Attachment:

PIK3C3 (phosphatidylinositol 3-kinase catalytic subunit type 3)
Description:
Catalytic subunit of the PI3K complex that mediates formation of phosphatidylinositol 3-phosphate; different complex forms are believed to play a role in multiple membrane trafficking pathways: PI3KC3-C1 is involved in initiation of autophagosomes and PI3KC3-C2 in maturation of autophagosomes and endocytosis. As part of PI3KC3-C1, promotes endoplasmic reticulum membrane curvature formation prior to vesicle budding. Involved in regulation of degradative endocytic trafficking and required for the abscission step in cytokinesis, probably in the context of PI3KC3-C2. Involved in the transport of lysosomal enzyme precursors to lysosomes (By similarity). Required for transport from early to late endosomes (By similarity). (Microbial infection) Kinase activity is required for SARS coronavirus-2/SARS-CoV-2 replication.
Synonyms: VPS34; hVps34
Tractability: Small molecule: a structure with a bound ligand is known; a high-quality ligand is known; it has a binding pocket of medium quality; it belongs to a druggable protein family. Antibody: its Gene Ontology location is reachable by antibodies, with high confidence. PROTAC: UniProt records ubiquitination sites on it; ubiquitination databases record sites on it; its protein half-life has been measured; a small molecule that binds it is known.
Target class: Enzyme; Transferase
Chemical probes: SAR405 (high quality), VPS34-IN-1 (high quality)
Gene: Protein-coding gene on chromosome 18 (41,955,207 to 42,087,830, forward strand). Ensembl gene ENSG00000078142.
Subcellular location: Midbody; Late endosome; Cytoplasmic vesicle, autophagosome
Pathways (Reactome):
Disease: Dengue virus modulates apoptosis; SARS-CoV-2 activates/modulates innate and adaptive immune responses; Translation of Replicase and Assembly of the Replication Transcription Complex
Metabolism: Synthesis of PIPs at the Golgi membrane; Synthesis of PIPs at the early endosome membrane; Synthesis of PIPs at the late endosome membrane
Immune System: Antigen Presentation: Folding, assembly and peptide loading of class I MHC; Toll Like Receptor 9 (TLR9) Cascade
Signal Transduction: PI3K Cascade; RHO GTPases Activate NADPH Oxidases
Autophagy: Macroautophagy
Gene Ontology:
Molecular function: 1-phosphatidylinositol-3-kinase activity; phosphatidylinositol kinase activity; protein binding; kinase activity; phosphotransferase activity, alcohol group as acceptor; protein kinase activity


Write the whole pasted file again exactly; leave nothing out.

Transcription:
PIK3C3 (phosphatidylinositol 3-kinase catalytic subunit type 3)
Description:
Catalytic subunit of the PI3K complex that mediates formation of phosphatidylinositol 3-phosphate; different complex forms are believed to play a role in multiple membrane trafficking pathways: PI3KC3-C1 is involved in initiation of autophagosomes and PI3KC3-C2 in maturation of autophagosomes and endocytosis. As part of PI3KC3-C1, promotes endoplasmic reticulum membrane curvature formation prior to vesicle budding. Involved in regulation of degradative endocytic trafficking and required for the abscission step in cytokinesis, probably in the context of PI3KC3-C2. Involved in the transport of lysosomal enzyme precursors to lysosomes (By similarity). Required for transport from early to late endosomes (By similarity). (Microbial infection) Kinase activity is required for SARS coronavirus-2/SARS-CoV-2 replication.
Synonyms: VPS34; hVps34
Tractability: Small molecule: a structure with a bound ligand is known; a high-quality ligand is known; it has a binding pocket of medium quality; it belongs to a druggable protein family. Antibody: its Gene Ontology location is reachable by antibodies, with high confidence. PROTAC: UniProt records ubiquitination sites on it; ubiquitination databases record sites on it; its protein half-life has been measured; a small molecule that binds it is known.
Target class: Enzyme; Transferase
Chemical probes: SAR405 (high quality), VPS34-IN-1 (high quality)
Gene: Protein-coding gene on chromosome 18 (41,955,207 to 42,087,830, forward strand). Ensembl gene ENSG00000078142.
Subcellular location: Midbody; Late endosome; Cytoplasmic vesicle, autophagosome
Pathways (Reactome):
Disease: Dengue virus modulates apoptosis; SARS-CoV-2 activates/modulates innate and adaptive immune responses; Translation of Replicase and Assembly of the Replication Transcription Complex
Metabolism: Synthesis of PIPs at the Golgi membrane; Synthesis of PIPs at the early endosome membrane; Synthesis of PIPs at the late endosome membrane
Immune System: Antigen Presentation: Folding, assembly and peptide loading of class I MHC; Toll Like Receptor 9 (TLR9) Cascade
Signal Transduction: PI3K Cascade; RHO GTPases Activate NADPH Oxidases
Autophagy: Macroautophagy
Gene Ontology:
Molecular function: 1-phosphatidylinositol-3-kinase activity; phosphatidylinositol kinase activity; protein binding; kinase activity; phosphotransferase activity, alcohol group as acceptor; protein kinase activity